Sub-series consists of correspondence, receipts and certificates from Canadian, American and Israeli educational, religious and welfare organizations and institutions that received charitable donations from the Edell family.
Subjects
Charities
Education
Israel
Religion
Source
Archival Descriptions
Part Of
Solomon Edell fonds
Personal series
Community activities sub-series
Level
Sub-series
ID
Fonds 4; Series 1-3
Source
Archival Descriptions
Part Of
Solomon Edell fonds
Personal series
Community activities sub-series
Level
Sub-series
Fonds
4
Series
1-3
Material Format
textual record
object
Date
1968-1995
Physical Description
3 folders of textual records
1 plaque
Admin History/Bio
Sol Edell was involved in a variety of religious, educational and cultural organizations. Not only did he make financial donations to organizations, but he also became personally involved and organized specific projects. As well, representatives of foreign institutions would stay at his home when they came to Toronto on speaking engagements or fundraising missions.
Scope and Content
Sub-series consists of awards that relate to Sol Edell’s fundraising efforts on behalf of “Yeshiva Hatalmid” and for hosting speakers and fundraisers who were visiting Toronto. Also included is a day book listing community meetings as well as family events. As well, there is correspondence relating to an item loaned to the Baycrest Heritage Museum, and a plaque.
Name Access
Yeshiva Hatalmid
Baycrest Heritage Museum
Subjects
Education
Fund raising
Religion
Source
Archival Descriptions
Part Of
Solomon Edell fonds
Personal series
Religious sub-series
Level
Sub-series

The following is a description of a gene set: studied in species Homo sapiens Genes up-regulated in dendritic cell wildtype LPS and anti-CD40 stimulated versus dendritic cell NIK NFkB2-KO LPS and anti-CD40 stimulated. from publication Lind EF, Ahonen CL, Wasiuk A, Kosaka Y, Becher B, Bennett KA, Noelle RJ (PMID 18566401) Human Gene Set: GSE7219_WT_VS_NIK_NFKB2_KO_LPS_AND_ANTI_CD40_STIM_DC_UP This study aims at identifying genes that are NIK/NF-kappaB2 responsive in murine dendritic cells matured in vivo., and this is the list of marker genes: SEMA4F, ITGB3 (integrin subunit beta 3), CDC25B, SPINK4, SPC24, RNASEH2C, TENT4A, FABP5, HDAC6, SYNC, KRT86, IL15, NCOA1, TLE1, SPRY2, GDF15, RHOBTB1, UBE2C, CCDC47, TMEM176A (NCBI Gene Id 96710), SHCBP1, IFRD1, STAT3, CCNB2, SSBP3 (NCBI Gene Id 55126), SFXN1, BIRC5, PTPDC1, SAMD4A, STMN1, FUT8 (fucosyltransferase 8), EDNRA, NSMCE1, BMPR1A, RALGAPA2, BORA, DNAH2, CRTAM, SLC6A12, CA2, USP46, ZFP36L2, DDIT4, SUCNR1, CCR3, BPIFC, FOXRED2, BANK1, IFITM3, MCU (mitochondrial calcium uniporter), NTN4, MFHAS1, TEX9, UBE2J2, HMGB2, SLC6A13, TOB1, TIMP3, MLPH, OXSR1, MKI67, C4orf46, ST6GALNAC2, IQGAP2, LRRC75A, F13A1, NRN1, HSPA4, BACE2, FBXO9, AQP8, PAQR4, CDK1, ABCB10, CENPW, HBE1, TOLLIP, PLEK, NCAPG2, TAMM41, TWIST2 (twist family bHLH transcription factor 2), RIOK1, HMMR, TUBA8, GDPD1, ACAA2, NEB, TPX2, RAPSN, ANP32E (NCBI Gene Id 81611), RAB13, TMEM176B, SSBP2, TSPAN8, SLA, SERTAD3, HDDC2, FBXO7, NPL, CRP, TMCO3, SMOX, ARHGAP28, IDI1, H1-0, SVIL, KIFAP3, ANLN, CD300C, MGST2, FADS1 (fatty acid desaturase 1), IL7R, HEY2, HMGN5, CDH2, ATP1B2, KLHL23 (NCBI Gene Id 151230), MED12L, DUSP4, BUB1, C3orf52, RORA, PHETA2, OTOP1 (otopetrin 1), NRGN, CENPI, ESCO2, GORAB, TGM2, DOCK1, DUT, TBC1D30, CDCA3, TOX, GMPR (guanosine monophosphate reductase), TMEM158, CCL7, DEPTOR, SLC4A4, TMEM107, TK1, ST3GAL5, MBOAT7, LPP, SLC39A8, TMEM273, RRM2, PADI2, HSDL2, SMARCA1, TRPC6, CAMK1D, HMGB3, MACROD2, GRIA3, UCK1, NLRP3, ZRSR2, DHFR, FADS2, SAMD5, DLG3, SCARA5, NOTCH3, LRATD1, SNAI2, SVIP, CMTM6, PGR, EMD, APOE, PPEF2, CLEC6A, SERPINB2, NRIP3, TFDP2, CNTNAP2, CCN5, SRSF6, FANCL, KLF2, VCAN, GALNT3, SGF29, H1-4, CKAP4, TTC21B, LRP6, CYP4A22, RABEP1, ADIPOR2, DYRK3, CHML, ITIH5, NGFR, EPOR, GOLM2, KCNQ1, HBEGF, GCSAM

ID
Fonds 4; Series 1-6
Source
Archival Descriptions
Part Of
Solomon Edell fonds
Personal series
Religious sub-series
Level
Sub-series
Fonds
4
Series
1-6
Material Format
textual record
Date
1962-1997
Physical Description
3 folders of textual records
Admin History/Bio
During his lifetime Sol Edell regularly attended or maintained membership in a number of different synagogues. As a child Sol Edell’s family were members of Shomrai Shabbos. After he married he became a founding member of Clanton Park. His second wife Celia was a member of Adas Israel prior to their marriage. The Edell’s also had a cottage in Belle Ewart and they attended the synagogue which the Jewish cottagers had established for the summer.
Scope and Content
Sub-series consists of correspondence, receipts and newspaper clippings relating to the religious activities of the Edell family. This includes dues and donations to Adas Israel, Clanton Park and Shomrai Shabbos synagogues. As well there are newspaper clippings about the synagogue in Belle Ewart. Also included are contracts for the sale of chametz for Passover.
Name Access
Shomrai Shabbos
Adas Israel Congregation (Hamilton, Ont.)
Clanton Park Synagogue (Toronto, Ont.)
Ewart, Belle
Subjects
Religion
Source
Archival Descriptions
Part Of
Solomon Edell fonds
Adas Israel Synagogue series
Religious sub-series
Level
Sub-series
ID
Fonds 4; Series 5-3
Source
Archival Descriptions
Part Of
Solomon Edell fonds
Adas Israel Synagogue series
Religious sub-series
Level
Sub-series
Fonds
4
Series
5-3
Material Format
textual record
Date
1961-1999
Physical Description
3 folder of textual records
Scope and Content
Sub-series contains correspondence sent to the Adas Israel membership, relating to the sale of tickets and the distribution of aliyot for the High Holy Days services.
Name Access
Adas Israel Congregation (Hamilton, Ont.)